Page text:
January 18, 2005

A utilitarian analysis of trashy mags does the U of C proud

People, Us Weekly, and the two-month old Life & Style Weekly are sweeping newsstands everywhere. But the question is: "Why are we eating up celebrity gossip like it's the last thing on earth to read?" Dazzled by the shiny covers, glamorous clothing, and breathtaking beauty of the people on display, it seems as though a mere $3.99 is chump change for the chance to vicariously live "the fabulous life" for 10 minutes and take a peek at celebrity misfortunes. But which of these trash mags is worth your spare cash?

To begin with, most of these magazines scream, "It's all about the pictures!" If you're into current events or foreign policy, you've definitely wandered down the wrong aisle. People provides the most substantial information with their human-interest pieces, crime/mystery section, and occasional international news article; however, by no means do they put a heavy emphasis on these stories. Also, People somehow manages to distance itself from the negative reputation of the others, while still plastering its cover and contents with juicy gossip. So if you're looking for a slightly respected celebrity magazine to read on an airplane, it's the least likely to make the cute boy sitting next to you ignore you the entire flight.

Us Weekly, on the other hand, is as gossipy as it gets. With numerous full-page pictures and ads, there are hardly any actual articles to read (the editors seem to think that short little captions suffice). Celebrity relationship drama and catching stars at their worst reign as their top two priorities for content. This week's headline—"Why Brad Said Goodbye"—even boasts of having "15 pages of new pics!" hours before Jennifer Aniston and Brad Pitt filed for divorce.

Us Weekly is great at degrading these celebs with sections like "Who Wore It Best," in which two actresses are caught wearing the same dress and then 100 people in Times Square are polled to decide who made the best clothes hanger. They also have a delicious section called "Stars—They're Just Like Us," where paparazzi catch celebs at their most flawed: smoking cigarettes, eating Mickey D's, coming out of the bathroom, or even taking out the trash (aren't their personal assistants paid to do that?) Mainly, Us Weekly is devoted to coming up with different titles for sexual scandal and romance in Hollywood, using such headings as "Love Lives," "Romance Report," "Hot Stuff," and in the tantalizing December 27, 2004 issue, "Nude Sensation-Strippermania!" So if you're looking for a mag that's all trash all the time, this is the mag for you (although you may want to hide it under your bed, considering that you are a U of C student).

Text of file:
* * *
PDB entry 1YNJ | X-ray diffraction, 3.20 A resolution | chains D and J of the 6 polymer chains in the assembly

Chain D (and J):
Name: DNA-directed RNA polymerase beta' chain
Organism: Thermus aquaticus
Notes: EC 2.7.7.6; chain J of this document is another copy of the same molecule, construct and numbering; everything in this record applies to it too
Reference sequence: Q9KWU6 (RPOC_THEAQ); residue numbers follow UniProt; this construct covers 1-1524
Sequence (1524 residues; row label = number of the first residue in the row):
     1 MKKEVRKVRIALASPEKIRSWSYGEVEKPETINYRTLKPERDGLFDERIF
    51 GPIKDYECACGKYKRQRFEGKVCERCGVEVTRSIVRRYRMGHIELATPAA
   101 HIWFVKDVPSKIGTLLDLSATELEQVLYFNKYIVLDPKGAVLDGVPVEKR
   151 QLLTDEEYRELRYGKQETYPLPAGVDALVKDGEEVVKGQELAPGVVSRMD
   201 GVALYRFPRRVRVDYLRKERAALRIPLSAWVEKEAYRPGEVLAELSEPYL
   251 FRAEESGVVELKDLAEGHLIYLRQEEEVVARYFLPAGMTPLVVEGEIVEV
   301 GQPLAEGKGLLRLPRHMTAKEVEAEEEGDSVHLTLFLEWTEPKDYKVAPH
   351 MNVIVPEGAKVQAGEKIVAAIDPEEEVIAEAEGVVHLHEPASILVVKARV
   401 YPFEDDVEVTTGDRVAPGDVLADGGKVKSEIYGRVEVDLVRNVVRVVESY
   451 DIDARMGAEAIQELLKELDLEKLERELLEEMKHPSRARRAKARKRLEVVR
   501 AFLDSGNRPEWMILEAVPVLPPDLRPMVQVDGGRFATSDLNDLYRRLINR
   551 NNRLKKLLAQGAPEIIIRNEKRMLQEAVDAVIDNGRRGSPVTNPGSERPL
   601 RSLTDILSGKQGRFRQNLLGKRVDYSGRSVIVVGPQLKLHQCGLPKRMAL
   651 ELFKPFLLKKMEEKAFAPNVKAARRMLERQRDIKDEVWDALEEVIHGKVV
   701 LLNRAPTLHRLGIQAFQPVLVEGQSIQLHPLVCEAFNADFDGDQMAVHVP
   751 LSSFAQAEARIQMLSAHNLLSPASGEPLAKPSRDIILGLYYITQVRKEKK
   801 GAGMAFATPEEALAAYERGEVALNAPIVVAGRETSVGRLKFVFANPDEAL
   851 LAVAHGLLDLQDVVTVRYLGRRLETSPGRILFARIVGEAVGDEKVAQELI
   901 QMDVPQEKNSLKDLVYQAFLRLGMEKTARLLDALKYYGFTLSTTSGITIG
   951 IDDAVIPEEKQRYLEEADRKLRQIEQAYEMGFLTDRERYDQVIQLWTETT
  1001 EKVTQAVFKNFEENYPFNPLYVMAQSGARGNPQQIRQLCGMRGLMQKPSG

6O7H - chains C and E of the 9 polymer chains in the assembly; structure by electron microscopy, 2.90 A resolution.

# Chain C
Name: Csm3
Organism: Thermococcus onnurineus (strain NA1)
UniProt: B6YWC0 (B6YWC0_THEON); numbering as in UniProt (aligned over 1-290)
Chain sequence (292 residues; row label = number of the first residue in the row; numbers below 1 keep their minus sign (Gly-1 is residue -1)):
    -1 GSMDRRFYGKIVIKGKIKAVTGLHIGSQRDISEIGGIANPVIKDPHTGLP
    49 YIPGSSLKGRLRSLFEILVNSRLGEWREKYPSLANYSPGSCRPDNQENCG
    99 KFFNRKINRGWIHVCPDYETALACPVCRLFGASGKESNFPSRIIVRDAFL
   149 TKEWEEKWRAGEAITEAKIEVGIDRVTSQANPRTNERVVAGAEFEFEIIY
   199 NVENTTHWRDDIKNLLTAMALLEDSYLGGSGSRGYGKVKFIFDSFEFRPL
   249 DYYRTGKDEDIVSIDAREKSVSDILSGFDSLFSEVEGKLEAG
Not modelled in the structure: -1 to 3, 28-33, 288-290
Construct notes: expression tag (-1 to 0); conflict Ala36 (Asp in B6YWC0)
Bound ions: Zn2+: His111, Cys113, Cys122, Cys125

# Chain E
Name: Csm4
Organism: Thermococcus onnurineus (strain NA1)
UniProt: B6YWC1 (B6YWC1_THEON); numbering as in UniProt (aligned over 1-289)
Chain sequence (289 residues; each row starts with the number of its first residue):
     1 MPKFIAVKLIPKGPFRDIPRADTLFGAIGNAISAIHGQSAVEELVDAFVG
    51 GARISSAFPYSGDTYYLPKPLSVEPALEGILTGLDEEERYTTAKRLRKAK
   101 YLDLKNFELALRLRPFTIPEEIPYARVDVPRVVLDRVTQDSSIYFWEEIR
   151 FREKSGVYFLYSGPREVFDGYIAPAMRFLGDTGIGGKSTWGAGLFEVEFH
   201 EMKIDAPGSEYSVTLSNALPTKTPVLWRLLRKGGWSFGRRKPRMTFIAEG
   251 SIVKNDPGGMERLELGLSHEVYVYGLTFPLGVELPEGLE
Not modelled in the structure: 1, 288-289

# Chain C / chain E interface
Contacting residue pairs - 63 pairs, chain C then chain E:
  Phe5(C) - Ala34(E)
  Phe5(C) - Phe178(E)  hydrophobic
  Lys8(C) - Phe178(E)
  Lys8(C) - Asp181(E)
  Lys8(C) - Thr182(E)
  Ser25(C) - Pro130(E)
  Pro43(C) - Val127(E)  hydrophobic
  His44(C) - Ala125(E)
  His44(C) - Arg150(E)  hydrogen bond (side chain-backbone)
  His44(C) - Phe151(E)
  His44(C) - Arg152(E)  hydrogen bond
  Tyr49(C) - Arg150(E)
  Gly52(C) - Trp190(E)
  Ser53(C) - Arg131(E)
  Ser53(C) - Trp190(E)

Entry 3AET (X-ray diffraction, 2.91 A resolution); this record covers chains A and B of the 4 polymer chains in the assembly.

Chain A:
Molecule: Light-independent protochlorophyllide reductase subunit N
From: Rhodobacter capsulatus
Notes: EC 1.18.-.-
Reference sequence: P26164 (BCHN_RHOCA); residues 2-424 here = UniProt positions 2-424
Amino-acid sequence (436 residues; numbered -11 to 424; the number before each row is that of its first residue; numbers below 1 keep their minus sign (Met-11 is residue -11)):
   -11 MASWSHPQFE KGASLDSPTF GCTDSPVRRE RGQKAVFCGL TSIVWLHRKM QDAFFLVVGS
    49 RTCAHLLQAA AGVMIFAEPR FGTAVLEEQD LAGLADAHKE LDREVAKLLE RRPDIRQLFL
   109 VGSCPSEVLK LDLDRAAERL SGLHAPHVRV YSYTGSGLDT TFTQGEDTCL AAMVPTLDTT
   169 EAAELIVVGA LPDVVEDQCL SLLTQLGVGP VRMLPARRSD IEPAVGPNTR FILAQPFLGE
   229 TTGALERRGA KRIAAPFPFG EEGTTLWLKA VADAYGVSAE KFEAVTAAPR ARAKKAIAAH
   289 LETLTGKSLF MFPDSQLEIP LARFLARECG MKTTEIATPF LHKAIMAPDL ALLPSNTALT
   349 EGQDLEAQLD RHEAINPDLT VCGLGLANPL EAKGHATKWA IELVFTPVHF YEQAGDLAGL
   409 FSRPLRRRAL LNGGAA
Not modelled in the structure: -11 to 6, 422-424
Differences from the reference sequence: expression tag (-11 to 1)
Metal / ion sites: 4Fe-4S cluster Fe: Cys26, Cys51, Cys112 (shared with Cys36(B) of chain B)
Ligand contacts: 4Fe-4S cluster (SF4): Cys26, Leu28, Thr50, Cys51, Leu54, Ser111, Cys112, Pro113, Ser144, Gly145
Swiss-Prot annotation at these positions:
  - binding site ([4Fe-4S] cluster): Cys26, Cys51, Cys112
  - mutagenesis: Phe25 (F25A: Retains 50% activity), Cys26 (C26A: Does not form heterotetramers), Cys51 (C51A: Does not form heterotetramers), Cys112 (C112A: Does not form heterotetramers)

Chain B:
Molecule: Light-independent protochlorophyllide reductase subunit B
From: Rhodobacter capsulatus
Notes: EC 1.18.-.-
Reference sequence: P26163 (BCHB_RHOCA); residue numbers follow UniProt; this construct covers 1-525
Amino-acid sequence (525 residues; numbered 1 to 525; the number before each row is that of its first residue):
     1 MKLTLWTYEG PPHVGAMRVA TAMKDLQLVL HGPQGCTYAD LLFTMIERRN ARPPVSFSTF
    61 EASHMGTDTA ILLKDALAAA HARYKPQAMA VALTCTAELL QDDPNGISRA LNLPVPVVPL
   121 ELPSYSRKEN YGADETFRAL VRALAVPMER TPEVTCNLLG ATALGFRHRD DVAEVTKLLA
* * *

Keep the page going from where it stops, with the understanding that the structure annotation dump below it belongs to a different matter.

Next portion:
Lastly, Life & Style Weekly is a great knock-off of Us Weekly with a refreshing emphasis on fashion and a lower price ($1.99). Since the magazine is still new, it hasn't been publicly vilified yet, meaning you can still safely leave it on your kitchen counter or coffee table. However, you may need multiple copies of this mag to cover any sort of counter top, considering this week's special "double issue" is only 90 pages long. These publishers also seem to think that writing actual articles is too strenuous, so they provide multiple pages of "hot fashion trends" and red carpet glamour photos. Surprisingly—and most likely due to poor promotion—Life & Style Weekly has very few ads. This magazine not only tells you how to dress, where to vacation, and what makeup to wear, but it also gives food and cocktail recipes in addition to horoscopes.

These magazines do have similarities, however. They all have a section where they quote celebrities' idiotic comments of the week, catch celebs on the red carpet or vacationing, and read reviews of new movies and television shows. If you're looking for something to take the edge off your midterms, Us Weekly remains the most mindless, relaxing, and gossipy, followed by newcomer Life & Style Weekly, and then People. Next time you're feeling down, don't forget that celebrities aren't perfect—and don't be afraid to see for yourself!